VIEWS: 31 PAGES: 24 POSTED ON: 9/5/2011
Gender, Sexuality, Sexism, and Heterosexism Gender Inequality ● Gender stratification refers to the ranking of the sexes in such a way that women have unequal power, opportunities, and resources. ● It is one thing to acknowledge differences, and different roles, it is another thing to rank those “differences” in relation to each other. What is feminine is inferior, and what is masculine is superior. ● Gender inequality exists in most parts of the world today. ● Gender inequality is often justified by people and institutions, based on what they say are biological differences btw men and women. Theoretical Approaches ● Lorber and Allen both talk about this, and Allen criticizes uses only this approach to understand gender inequality. ● Gender Roles Approach – This approach emphasizes the socialization process through which we all learn to perform our masculinity and/or feminity. ● Gender Structure Approach – this approach looks at how gendered inequality is structured into everyday lives. Gender is something that goes beyond individual actions. Social Construction of Gender Differences ● Society transforms biological females and males into social actors that perform their gender. ● Masculinity and Femininity are not going to be shaped the same way in every circumstance/culture. There is variation in how boys and girls are treated and trained. ● This varies between cultures, with a culture over time, over the course of individuals lives, and btw and among different groups of women and men depending on race, class, gender, ethnicity, nationality, and ability. Gender as a Process - Lorber ● Gender as a process - ● creates and maintains social differences that define “woman” and “man”. ● In almost every social interaction we engage in, we are performing the gendered “acting” that we have learned. ● We produce, and reproduce gender as a process ● Gendered behavior is enacted through the way we express our sexuality, through the way we parent, through the way we express ourselves at work... Learning Gender ● At home – family strongly influences how we learn and understand gender ● At play – toys are important socializing agents... ● Formal Education – curriculum, textbooks, teacher/student intersections, sports, female role models, counseling services... ● Interactions with peers ● The media ● The church Reinforcing Male Dominance – Micro level interactions ● Verbally – Through language we learn and reinforce a partriarchal culture. Men are referred to as studs, dudes, jocks vs bimbos, girls, and chicks. What is the differences between the meanings of these words? ● Interpersonal behavior - nonverbal – guys interrupt girls more frequently, guys speak longer and more in public... Reinforcing Male Dominance – Meso Level Institutions ● Media - Women are less represented in film; the ways that women are portrayed is often degrading; there is little complexity in the roles that women play. Men's roles are also limited. This varies substantially by race, class, sexuality, nationality, etc. ● Religion – Clergy are generally male, the holy books prescribe different roles for men and women, women are subordinate to men. ● The Law – Women were not allowed to vote, sexual discrimination was only recently acknowledged, intra marital rape was only recently criminalized... Reinforcing Male Dominance – Meso Level Institutions ● Politics – Women are increasingly involved in politics, but the gap is still large. In the state capital, women are 60% of the labor force, however, these jobs are often undervalued and their role as workers is invisibilized. ● Medicine – Insurance routinely refers to pregnancy as a “disability” (rather than an ability), traditional women healers have been historically criminalized – midwifery and home birth are still illegal in many states. The medicalization of child birth has become something that gives a male dominated profession power over something that has historically been a woman's work. Patriarchy, The System - Culture ● Culture is used to provide and perpetuate symbols and ideas about what is “real”. ● Patriarchy is a set of symbols and ideas that make up a culture – these permeate our everyday lives. ● Patriarchal culture uses a complex web of ideas to explain what is real. These cultural ideas define what is good and desirable. It establishes the rules we are all supposed to live by. ● These rules range from the formal – legal rules adopted by the government, to the informal – maybe even illegal rules that everyone understands as “normal”. Patriarchy, The System - Culture ● Gaining and exercising control is the highly valued in patriarchy. Power in patriarchal culture means having “power over” other people, resources, and events... ● Power over (masculine) is thought of as good in patriarchy and to lack such power (feminine), is considered weak. ● Cultural ideas – about the nature of men and women. Where men and masculinity are what makes up humanity and women and femininity are “other”. ● Cultural Expectations – of how social life is supposed to be and about how people are supposed to feel. ● Cultural Standards – of feminine beauty, submission, and vulnerability and masculine toughness, domination, and protectiveness. ● Cultural Importance – of men's careers and women's childbearing. Patriarchy, The System - Culture ● Patriarchal culture perpetuates the idea that: ● there are two and only two distinct genders. ● heterosexuality is normal and natural and that homosexuality is not. ● Men cannot feel compelled to love and nurture children. ● Women, whether they identify as straight, bisexual, or lesbian all want a real man who knows how to take charge. ● Females cannot be trusted, especially when they are menstruating or when they are accusing men of sexual misconduct or abuse. ● Patriarchal culture normalizes misogyny. Patriarchy, The System - Culture ● The symbols and ideas of patriarchal culture are important to understand because they powerful effects on the structure of social life. ● Social life is structured by a system that privileges some over others... ● Social life is structured so that resources are distributed unevenly. ● The structure of patriarchy is found in the unequal distribution of power that makes oppression possible, in patterns of male dominance in every facet of life, from conversation to global politics. Gender – Stratification System ● Resources are distributed based on gender (and race, class, sexuality, nationality...) ● Men are ranked above women. ● In a Gender stratified society, men's work is more valued than women's work. ● The more economic resources that are available to a group, the more they are monopolized by men. ● Being a man doesn't always work in favor of men though...depending on one's race and class, how they are perceived by others and how many resources are available to them will change. Gender - Structure ● Gender as a structure divided men's work and women's work into public and private. ● Gender divides work in terms of economic production – who gets paid to do what? ● Gender as a structure legitimates those in authority, and it legitimates the unequal distribution of resources. ● As a structure, gender organizes sexuality...and how people are supposed to feel about their's and others' sexuality. Gender and Power ● Gendered Institutions means institutions (family, church, medicine, higher education) are patterned by gender. These institutions maintain gender inequality. ● Men are not all dominant all of the time. Many men have power over other men. ● What we tend to accept as legitimate differences between men and women, are used to normalize and justify men's domination of women. ● Patriarchy is the system of domination where men dominate women. Patriarchy, The System ● We all participate in something larger than ourselves, that we didn't create, but that we help maintain through how we choose to participate in the system. ● Patriarchy is more than individual men. It is a system, and it cannot be reduced to the individuals who participate in it. ● We tend to see sexism as a problem in the way individuals were trained to see themselves and to treat each other. That might partly explain sexism, however it does not completely explain how gender oppression occurs systematically. Patriarchy, The System ● The Status Quo – the normal functioning of the system...the thing that everybody is doing, without really questioning. ● Maintaining the status quo is the easiest thing to do in a system of oppression. Resisting the system is more difficult. ● Talking about gender socialization helps us understand part of how the status quo is maintained, but it talking about gender socialization does not offer us a solution to change patriarchy – the system. ● To understand patriarchy, we have to look at the cultural ideas taught to and performed by men and women, the web of relationships that structures life, and the unequal distribution of rewards and resources that underlies oppression. Structured Gender Inequality- Work ● Since 1980, women have taken over 80% of the new jobs. ● Women and men are still clustered into different kinds of work. Women are more likely to fo clerical work, to be an elementary or highschool teacher, or to be a nurse. They are less likely to become lawyers, doctors, and professors...jobs which have historically been held by men. Women do the “background” unrecognized work. ● White women are much more likely to move into jobs historically held by white men. They have been the only group of people to noticeably benefit from affirmative action. Structured Gender Inequality- Work ● Women earn 77 cents for every dollar men earn; for women of color the gap is greater. ● If women earned as much as men, their annual salary would increase by $4,000 on average and the rate of poverty would be cut in half. ● Women earn less than men b/c they: are concentrated in lower paid jobs, enter the workforce at lower paying levels than men, have less education and experience than men, tend to work less overtime than men. ● Despite these factors, women with the same credentials as men still earn less. Sex discrimination in the job market blocks women from higher paid positions. Structured Gender Inequality- Race and Gender ● Women of color make up over 10% of the US workforce. ● Women of color are concentrated in the more domestic, more “private” and feminine work. Mexican American women - secretarial, cashier, and janitorial jobs; Central American women – domestic cleaners, janitors, and textile machine workers; Filipinas – nurses, nurse aides, cashiers; Black women – nurses, nurses aides, cashiers. ● More white women (38%) occupy managerial and professional specialty jobs than Black women (30%) and Latinas (21%). Structured Gender Inequality- Race and Gender ● The labor market is divided into 2 segments – The primary market has jobs that are stable, have promotion ladders, have high wages, have opportunities for advancement. The secondary market has jobs that are unstable, have low wages, fewer opportunities for advancement,and poor working conditions. ● Women's work is concentrated in the secondary labor market ● The “glass ceiling” refers to the invisible forces that block women's advancement in the white collar workforce. Ideological Racism and Cultural Resistance ● In his article, Espiritu argues that racist, sexist, and homophobic imagery has been used to reinforce US/white cultural dominance. ● Which social institution does he focus on in his article? ● What does he mean when he writes about “Yellow Peril”? ● What are some of the stereotypes our culture has of Asian men? How is this related to ideals of white male sexuality? ● What are some of the stereotypes our culture has of Asian women? How is this related to ideals of white male sexuality?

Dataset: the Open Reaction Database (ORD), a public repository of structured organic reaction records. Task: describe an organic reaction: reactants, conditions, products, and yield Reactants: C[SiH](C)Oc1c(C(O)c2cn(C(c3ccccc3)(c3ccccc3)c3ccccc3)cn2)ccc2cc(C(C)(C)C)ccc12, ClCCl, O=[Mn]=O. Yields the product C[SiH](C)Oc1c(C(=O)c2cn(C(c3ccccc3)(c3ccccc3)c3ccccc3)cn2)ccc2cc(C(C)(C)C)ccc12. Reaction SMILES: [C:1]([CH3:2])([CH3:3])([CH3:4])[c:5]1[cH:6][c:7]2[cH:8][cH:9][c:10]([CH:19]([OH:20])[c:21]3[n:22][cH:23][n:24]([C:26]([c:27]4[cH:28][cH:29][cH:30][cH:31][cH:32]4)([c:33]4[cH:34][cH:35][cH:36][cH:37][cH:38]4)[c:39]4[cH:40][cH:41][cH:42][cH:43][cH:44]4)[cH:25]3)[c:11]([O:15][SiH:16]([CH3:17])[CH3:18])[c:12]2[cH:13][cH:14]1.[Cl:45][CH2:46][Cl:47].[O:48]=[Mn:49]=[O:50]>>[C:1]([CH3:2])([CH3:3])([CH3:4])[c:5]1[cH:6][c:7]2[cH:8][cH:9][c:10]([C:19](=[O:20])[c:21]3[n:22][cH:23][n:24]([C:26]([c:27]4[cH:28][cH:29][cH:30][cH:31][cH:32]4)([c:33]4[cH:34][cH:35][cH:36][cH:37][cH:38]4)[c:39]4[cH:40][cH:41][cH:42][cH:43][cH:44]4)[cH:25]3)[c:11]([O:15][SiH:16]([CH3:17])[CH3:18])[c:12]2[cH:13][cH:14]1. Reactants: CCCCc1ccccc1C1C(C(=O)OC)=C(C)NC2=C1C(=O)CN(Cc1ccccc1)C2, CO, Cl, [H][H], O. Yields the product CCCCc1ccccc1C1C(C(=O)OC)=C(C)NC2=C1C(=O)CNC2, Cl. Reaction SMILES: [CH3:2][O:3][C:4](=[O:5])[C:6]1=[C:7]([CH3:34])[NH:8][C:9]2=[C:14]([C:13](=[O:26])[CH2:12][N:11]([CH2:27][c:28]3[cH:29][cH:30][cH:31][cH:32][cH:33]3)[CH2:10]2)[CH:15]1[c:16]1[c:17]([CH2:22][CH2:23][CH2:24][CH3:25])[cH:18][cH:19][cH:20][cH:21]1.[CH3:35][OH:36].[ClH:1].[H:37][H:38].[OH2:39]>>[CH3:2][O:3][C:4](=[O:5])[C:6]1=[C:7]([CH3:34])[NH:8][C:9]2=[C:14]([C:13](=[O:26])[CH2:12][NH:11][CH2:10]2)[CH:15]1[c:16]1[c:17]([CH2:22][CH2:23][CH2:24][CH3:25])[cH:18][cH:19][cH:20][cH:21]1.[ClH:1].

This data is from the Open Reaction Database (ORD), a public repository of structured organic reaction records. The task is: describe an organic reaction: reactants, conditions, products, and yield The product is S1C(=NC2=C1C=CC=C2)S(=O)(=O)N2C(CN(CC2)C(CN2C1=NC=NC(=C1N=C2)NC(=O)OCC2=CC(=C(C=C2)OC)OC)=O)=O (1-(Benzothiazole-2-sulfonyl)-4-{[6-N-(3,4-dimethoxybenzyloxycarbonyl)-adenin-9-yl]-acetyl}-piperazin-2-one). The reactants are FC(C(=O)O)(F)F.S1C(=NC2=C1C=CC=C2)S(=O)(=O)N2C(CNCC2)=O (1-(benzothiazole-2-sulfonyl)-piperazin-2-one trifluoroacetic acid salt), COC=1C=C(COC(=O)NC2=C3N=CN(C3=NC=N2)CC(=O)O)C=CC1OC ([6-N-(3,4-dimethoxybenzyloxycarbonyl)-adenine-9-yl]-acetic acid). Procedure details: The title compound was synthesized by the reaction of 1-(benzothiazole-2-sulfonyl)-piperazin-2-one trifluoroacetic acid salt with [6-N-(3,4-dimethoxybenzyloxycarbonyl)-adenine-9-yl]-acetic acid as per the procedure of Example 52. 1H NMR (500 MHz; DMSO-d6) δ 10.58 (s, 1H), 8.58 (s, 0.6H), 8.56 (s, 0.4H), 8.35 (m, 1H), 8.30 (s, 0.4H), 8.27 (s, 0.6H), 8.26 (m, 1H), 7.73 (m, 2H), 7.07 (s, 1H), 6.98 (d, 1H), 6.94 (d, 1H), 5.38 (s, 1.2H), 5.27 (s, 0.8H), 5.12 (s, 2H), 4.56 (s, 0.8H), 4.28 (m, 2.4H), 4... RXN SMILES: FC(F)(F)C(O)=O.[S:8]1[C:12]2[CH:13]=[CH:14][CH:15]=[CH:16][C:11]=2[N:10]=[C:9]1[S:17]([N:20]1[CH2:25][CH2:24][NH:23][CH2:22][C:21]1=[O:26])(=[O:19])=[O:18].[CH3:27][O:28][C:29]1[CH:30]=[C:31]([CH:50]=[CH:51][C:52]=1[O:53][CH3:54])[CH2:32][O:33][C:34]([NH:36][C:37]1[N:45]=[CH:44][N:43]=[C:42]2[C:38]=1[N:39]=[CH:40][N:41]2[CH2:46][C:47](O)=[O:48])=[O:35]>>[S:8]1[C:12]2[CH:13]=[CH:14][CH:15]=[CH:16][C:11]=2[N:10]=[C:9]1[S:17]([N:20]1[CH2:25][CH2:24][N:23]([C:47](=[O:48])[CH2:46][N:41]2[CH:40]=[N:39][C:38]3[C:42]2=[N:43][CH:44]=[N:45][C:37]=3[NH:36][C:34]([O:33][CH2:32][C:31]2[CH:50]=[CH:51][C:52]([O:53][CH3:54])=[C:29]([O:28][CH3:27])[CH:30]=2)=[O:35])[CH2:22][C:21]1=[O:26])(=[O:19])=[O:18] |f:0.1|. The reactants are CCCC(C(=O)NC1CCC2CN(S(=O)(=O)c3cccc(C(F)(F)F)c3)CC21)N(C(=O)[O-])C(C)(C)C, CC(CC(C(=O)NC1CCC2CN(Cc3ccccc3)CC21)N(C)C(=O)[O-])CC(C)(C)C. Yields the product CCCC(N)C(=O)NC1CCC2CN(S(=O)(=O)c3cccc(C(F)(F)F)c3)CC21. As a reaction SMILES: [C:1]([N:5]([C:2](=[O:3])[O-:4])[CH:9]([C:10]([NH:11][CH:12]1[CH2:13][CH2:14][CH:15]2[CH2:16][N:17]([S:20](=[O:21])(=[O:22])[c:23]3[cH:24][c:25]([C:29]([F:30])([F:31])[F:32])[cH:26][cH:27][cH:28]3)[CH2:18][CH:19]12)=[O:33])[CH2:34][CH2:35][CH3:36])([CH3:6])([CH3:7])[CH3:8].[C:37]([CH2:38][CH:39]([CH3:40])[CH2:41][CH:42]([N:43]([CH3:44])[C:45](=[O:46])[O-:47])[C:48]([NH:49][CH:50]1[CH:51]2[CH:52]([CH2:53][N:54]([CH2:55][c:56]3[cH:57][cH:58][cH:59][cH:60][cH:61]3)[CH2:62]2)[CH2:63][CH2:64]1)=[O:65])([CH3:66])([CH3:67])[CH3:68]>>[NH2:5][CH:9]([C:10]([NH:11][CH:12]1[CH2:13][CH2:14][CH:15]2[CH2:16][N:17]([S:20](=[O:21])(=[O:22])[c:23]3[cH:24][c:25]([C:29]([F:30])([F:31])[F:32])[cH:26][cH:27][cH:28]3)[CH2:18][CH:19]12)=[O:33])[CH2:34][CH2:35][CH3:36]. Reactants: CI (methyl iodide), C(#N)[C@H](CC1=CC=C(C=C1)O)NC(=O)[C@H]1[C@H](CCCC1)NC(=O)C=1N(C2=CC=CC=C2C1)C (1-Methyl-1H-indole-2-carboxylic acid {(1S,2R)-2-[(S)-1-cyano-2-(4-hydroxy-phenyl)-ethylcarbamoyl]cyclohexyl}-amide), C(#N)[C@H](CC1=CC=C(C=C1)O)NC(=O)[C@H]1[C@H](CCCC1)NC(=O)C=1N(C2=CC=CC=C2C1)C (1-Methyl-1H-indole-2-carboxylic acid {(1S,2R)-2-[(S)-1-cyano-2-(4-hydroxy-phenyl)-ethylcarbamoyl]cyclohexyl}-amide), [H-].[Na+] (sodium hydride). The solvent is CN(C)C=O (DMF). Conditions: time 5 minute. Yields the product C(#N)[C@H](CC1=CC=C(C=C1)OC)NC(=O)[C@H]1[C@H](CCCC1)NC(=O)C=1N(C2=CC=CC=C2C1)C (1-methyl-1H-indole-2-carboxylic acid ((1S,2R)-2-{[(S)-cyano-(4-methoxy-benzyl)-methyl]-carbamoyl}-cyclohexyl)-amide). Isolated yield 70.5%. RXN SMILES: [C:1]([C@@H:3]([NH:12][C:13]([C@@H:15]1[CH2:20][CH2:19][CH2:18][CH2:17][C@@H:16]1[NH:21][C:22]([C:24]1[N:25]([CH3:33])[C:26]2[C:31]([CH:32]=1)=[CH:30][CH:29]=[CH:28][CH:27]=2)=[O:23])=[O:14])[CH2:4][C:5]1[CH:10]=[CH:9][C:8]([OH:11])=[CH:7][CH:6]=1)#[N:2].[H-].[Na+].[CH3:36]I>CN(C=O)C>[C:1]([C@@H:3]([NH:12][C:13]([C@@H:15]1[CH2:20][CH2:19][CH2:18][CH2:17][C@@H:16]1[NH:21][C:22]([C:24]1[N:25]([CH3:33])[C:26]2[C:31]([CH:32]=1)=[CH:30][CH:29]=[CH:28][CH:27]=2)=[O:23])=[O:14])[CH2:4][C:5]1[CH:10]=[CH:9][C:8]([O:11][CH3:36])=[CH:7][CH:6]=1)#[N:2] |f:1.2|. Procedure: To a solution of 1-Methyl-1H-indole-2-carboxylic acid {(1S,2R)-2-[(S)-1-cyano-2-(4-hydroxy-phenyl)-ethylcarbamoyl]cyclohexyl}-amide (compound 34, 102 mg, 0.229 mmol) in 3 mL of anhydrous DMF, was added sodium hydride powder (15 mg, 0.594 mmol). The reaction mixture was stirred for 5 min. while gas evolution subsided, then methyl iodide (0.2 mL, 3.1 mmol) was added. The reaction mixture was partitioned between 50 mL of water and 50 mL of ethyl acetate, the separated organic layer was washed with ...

"Gender_ Sexuality_ Sexism_ and Heterosexism Gender Inequality "